Tag Archives: implants

Another Bloomberg Story about Supply-Chain Hardware Attacks from China

Post Syndicated from Bruce Schneier original https://www.schneier.com/blog/archives/2018/10/another_bloombe.html

Bloomberg has another story about hardware surveillance implants in equipment made in China. This implant is different from the one Bloomberg reported on last week. That story has been denied by pretty much everyone else, but Bloomberg is sticking by its story and its sources. (I linked to other commentary and analysis here.)

Again, I have no idea what’s true. The story is plausible. The denials are about what you’d expect. My lone hesitation to believing this is not seeing a photo of the hardware implant. If these things were in servers all over the US, you’d think someone would have come up with a photograph by now.

EDITED TO ADD (10/12): Three more links worth reading.

Skygofree: New Government Malware for Android

Post Syndicated from Bruce Schneier original https://www.schneier.com/blog/archives/2018/01/skygofree_new_g.html

Kaspersky Labs is reporting on a new piece of sophisticated malware:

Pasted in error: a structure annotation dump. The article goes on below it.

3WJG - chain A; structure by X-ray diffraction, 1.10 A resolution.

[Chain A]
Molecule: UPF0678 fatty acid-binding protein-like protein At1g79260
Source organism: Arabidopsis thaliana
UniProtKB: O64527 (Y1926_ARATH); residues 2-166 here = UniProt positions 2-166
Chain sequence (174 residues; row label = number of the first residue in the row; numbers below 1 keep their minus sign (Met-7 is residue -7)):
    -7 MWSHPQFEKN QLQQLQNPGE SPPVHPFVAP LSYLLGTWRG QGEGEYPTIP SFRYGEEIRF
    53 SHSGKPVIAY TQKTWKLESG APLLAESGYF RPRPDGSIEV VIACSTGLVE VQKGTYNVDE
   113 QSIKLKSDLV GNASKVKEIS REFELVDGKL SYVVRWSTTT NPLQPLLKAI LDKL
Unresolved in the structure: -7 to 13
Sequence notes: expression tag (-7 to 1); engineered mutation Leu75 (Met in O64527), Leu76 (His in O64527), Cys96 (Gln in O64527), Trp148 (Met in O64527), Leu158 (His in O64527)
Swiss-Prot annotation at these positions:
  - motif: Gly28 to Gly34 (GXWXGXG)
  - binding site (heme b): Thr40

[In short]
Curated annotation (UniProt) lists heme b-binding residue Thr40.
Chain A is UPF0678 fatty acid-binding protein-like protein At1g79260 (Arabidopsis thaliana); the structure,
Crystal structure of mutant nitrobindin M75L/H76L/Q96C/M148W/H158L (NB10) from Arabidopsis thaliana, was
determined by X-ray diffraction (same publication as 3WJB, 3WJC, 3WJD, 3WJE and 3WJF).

We observed many web landing pages that mimic the sites of mobile operators and which are used to spread the Android implants. These domains have been registered by the attackers since 2015. According to our telemetry, that was the year the distribution campaign was at its most active. The activities continue: the most recently observed domain was registered on October 31, 2017. Based on our KSN statistics, there are several infected individuals, exclusively in Italy.

Moreover, as we dived deeper into the investigation, we discovered several spyware tools for Windows that form an implant for exfiltrating sensitive data on a targeted machine. The version we found was built at the beginning of 2017, and at the moment we are not sure whether this implant has been used in the wild.

It seems to be Italian. Ars Technica speculates that it is related to Hacking Team: